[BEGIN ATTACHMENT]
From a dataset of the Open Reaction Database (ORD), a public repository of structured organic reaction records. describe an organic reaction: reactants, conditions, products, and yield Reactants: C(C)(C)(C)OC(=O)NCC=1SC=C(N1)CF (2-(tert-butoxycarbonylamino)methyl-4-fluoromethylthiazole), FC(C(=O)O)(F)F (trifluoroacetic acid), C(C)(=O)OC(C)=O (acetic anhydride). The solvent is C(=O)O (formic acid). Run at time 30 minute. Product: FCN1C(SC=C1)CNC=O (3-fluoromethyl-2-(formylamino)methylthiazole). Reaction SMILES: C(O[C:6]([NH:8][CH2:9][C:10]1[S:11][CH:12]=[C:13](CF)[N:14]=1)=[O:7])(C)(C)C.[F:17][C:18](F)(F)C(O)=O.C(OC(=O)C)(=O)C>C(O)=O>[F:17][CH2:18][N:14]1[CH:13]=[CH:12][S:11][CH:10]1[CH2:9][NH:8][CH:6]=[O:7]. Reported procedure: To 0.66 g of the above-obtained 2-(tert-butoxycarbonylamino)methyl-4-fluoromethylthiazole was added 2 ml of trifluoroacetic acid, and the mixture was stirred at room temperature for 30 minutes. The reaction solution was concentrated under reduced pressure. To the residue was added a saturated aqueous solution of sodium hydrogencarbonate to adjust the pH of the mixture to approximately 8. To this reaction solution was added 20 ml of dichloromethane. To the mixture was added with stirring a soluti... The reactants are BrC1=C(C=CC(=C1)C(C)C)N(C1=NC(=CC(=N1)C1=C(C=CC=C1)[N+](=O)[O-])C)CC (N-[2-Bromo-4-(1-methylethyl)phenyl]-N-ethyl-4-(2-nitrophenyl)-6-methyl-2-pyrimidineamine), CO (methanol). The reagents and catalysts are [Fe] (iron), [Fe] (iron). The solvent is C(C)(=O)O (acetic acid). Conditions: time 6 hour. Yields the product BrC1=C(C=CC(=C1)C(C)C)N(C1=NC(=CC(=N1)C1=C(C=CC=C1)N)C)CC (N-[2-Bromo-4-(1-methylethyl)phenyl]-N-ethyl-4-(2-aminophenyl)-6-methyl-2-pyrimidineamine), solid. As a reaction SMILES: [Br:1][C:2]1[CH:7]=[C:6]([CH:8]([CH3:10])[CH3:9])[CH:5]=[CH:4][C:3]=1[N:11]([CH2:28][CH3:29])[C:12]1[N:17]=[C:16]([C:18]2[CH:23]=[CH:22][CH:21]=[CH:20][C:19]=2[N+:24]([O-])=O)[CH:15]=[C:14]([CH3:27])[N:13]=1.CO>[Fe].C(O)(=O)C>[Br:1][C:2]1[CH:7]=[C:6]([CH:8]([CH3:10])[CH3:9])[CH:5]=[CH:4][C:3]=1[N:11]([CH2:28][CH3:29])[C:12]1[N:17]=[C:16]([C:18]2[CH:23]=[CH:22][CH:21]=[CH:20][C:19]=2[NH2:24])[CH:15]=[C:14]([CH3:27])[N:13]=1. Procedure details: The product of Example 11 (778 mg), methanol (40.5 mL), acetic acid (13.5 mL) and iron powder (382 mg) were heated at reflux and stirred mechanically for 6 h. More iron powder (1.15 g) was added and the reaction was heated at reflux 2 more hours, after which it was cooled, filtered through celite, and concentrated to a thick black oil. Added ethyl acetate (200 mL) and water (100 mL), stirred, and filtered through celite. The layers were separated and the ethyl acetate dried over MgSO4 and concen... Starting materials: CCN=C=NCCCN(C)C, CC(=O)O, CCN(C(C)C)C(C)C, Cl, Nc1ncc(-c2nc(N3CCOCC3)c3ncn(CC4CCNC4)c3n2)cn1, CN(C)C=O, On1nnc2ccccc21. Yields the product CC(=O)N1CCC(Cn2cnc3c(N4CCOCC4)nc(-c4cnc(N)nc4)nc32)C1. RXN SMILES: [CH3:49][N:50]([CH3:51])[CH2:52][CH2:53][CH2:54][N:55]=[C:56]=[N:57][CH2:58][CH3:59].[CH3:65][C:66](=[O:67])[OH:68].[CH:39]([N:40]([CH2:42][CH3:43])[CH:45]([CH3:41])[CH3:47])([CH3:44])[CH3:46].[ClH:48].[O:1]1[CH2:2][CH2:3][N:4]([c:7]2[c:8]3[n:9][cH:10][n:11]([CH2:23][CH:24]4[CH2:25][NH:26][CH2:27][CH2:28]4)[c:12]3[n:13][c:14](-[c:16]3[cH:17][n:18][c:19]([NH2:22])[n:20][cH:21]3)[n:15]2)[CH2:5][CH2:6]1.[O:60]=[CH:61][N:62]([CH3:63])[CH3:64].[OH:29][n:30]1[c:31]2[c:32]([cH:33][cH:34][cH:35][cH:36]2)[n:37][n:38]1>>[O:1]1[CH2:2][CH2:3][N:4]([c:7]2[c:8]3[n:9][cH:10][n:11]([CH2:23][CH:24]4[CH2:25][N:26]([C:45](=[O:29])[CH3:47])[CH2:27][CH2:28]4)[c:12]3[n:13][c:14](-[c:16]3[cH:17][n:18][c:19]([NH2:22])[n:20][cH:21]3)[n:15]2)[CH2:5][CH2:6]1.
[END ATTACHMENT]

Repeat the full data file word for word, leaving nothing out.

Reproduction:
From a dataset of the Open Reaction Database (ORD), a public repository of structured organic reaction records. describe an organic reaction: reactants, conditions, products, and yield Reactants: C(C)(C)(C)OC(=O)NCC=1SC=C(N1)CF (2-(tert-butoxycarbonylamino)methyl-4-fluoromethylthiazole), FC(C(=O)O)(F)F (trifluoroacetic acid), C(C)(=O)OC(C)=O (acetic anhydride). The solvent is C(=O)O (formic acid). Run at time 30 minute. Product: FCN1C(SC=C1)CNC=O (3-fluoromethyl-2-(formylamino)methylthiazole). Reaction SMILES: C(O[C:6]([NH:8][CH2:9][C:10]1[S:11][CH:12]=[C:13](CF)[N:14]=1)=[O:7])(C)(C)C.[F:17][C:18](F)(F)C(O)=O.C(OC(=O)C)(=O)C>C(O)=O>[F:17][CH2:18][N:14]1[CH:13]=[CH:12][S:11][CH:10]1[CH2:9][NH:8][CH:6]=[O:7]. Reported procedure: To 0.66 g of the above-obtained 2-(tert-butoxycarbonylamino)methyl-4-fluoromethylthiazole was added 2 ml of trifluoroacetic acid, and the mixture was stirred at room temperature for 30 minutes. The reaction solution was concentrated under reduced pressure. To the residue was added a saturated aqueous solution of sodium hydrogencarbonate to adjust the pH of the mixture to approximately 8. To this reaction solution was added 20 ml of dichloromethane. To the mixture was added with stirring a soluti... The reactants are BrC1=C(C=CC(=C1)C(C)C)N(C1=NC(=CC(=N1)C1=C(C=CC=C1)[N+](=O)[O-])C)CC (N-[2-Bromo-4-(1-methylethyl)phenyl]-N-ethyl-4-(2-nitrophenyl)-6-methyl-2-pyrimidineamine), CO (methanol). The reagents and catalysts are [Fe] (iron), [Fe] (iron). The solvent is C(C)(=O)O (acetic acid). Conditions: time 6 hour. Yields the product BrC1=C(C=CC(=C1)C(C)C)N(C1=NC(=CC(=N1)C1=C(C=CC=C1)N)C)CC (N-[2-Bromo-4-(1-methylethyl)phenyl]-N-ethyl-4-(2-aminophenyl)-6-methyl-2-pyrimidineamine), solid. As a reaction SMILES: [Br:1][C:2]1[CH:7]=[C:6]([CH:8]([CH3:10])[CH3:9])[CH:5]=[CH:4][C:3]=1[N:11]([CH2:28][CH3:29])[C:12]1[N:17]=[C:16]([C:18]2[CH:23]=[CH:22][CH:21]=[CH:20][C:19]=2[N+:24]([O-])=O)[CH:15]=[C:14]([CH3:27])[N:13]=1.CO>[Fe].C(O)(=O)C>[Br:1][C:2]1[CH:7]=[C:6]([CH:8]([CH3:10])[CH3:9])[CH:5]=[CH:4][C:3]=1[N:11]([CH2:28][CH3:29])[C:12]1[N:17]=[C:16]([C:18]2[CH:23]=[CH:22][CH:21]=[CH:20][C:19]=2[NH2:24])[CH:15]=[C:14]([CH3:27])[N:13]=1. Procedure details: The product of Example 11 (778 mg), methanol (40.5 mL), acetic acid (13.5 mL) and iron powder (382 mg) were heated at reflux and stirred mechanically for 6 h. More iron powder (1.15 g) was added and the reaction was heated at reflux 2 more hours, after which it was cooled, filtered through celite, and concentrated to a thick black oil. Added ethyl acetate (200 mL) and water (100 mL), stirred, and filtered through celite. The layers were separated and the ethyl acetate dried over MgSO4 and concen... Starting materials: CCN=C=NCCCN(C)C, CC(=O)O, CCN(C(C)C)C(C)C, Cl, Nc1ncc(-c2nc(N3CCOCC3)c3ncn(CC4CCNC4)c3n2)cn1, CN(C)C=O, On1nnc2ccccc21. Yields the product CC(=O)N1CCC(Cn2cnc3c(N4CCOCC4)nc(-c4cnc(N)nc4)nc32)C1. RXN SMILES: [CH3:49][N:50]([CH3:51])[CH2:52][CH2:53][CH2:54][N:55]=[C:56]=[N:57][CH2:58][CH3:59].[CH3:65][C:66](=[O:67])[OH:68].[CH:39]([N:40]([CH2:42][CH3:43])[CH:45]([CH3:41])[CH3:47])([CH3:44])[CH3:46].[ClH:48].[O:1]1[CH2:2][CH2:3][N:4]([c:7]2[c:8]3[n:9][cH:10][n:11]([CH2:23][CH:24]4[CH2:25][NH:26][CH2:27][CH2:28]4)[c:12]3[n:13][c:14](-[c:16]3[cH:17][n:18][c:19]([NH2:22])[n:20][cH:21]3)[n:15]2)[CH2:5][CH2:6]1.[O:60]=[CH:61][N:62]([CH3:63])[CH3:64].[OH:29][n:30]1[c:31]2[c:32]([cH:33][cH:34][cH:35][cH:36]2)[n:37][n:38]1>>[O:1]1[CH2:2][CH2:3][N:4]([c:7]2[c:8]3[n:9][cH:10][n:11]([CH2:23][CH:24]4[CH2:25][N:26]([C:45](=[O:29])[CH3:47])[CH2:27][CH2:28]4)[c:12]3[n:13][c:14](-[c:16]3[cH:17][n:18][c:19]([NH2:22])[n:20][cH:21]3)[n:15]2)[CH2:5][CH2:6]1.